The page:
Conservative MP Royal Galipeau should probably be cheered for initiating the PBO’s study of the costs associated with one of the Conservative party’s campaign pledges. Cheered even if he had no idea anyone but him and the PBO would ever know about that study.
But reached by telephone in his office on Parliament Hill on Wednesday, Galipeau who answered the phone, said he was surprised to learn that the PBO report had been made public. The Conservative MP said he would not have made that request with the PBO had he known his request was not confidential. “I would have found another way to get at the information,” Galipeau said…
Asked by CBC News why he made the request in the first place, Galipeau said he was considering making a proposal to Finance Minister Jim Flaherty ahead of the next federal budget. Galipeau said he wants to recommend that Flaherty also introduce a “fitness tax credit for seniors.”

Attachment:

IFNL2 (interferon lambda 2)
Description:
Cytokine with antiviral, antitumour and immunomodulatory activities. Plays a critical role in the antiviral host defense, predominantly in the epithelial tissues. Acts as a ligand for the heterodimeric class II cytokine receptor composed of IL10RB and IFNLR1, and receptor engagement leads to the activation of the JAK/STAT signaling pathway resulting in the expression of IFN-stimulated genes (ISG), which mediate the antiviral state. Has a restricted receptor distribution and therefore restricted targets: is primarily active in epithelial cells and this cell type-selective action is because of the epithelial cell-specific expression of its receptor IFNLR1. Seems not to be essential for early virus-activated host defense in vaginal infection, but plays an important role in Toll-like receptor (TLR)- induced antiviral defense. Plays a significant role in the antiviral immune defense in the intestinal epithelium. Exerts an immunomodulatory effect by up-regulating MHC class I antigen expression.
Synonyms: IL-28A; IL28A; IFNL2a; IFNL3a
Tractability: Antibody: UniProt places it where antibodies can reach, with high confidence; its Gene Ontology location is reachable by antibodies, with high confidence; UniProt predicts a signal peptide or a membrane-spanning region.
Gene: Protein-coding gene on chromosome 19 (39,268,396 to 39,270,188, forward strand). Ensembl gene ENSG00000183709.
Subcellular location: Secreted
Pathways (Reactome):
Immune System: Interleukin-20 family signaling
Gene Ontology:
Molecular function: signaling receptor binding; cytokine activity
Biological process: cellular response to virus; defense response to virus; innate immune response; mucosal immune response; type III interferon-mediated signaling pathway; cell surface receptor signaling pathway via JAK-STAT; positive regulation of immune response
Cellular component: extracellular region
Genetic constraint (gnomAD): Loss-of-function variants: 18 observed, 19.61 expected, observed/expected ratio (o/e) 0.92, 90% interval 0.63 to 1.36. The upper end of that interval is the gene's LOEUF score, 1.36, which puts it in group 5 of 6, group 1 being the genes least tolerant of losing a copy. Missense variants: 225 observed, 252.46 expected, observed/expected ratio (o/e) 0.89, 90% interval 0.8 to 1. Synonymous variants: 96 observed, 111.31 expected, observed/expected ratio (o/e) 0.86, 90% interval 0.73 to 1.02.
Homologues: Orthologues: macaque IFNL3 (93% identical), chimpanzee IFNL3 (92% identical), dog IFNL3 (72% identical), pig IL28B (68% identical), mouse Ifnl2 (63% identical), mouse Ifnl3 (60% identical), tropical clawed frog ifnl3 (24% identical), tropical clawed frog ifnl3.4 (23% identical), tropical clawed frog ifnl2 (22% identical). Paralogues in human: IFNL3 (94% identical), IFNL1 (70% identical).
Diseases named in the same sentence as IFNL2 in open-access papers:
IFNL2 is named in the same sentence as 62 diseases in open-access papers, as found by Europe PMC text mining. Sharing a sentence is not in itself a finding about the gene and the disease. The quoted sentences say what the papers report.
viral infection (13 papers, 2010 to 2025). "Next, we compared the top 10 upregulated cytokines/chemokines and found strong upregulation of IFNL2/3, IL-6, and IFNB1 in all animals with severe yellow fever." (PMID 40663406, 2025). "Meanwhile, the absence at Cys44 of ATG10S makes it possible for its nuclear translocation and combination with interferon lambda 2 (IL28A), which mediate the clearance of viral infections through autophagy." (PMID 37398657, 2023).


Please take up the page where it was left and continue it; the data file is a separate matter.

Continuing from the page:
Whether the PBO’s reports should be confidential has been a point of debate in the past and Brent Rathgeber has suggested that the fact that the PBO’s reports are made public has deterred Conservative MPs from making requests of the office. As I wrote in February, there might be room for the PBO to be able to provide private counsel to MPs, like the Congressional Budget Office does, but the trade-off should have to be a PBO that is funded and mandated more like the CBO.
As to whether the PBO should be reviewing campaign pledges, it’s another idea worth considering. In Australia, for instance, campaign commitments can be submitted to the PBO for costing.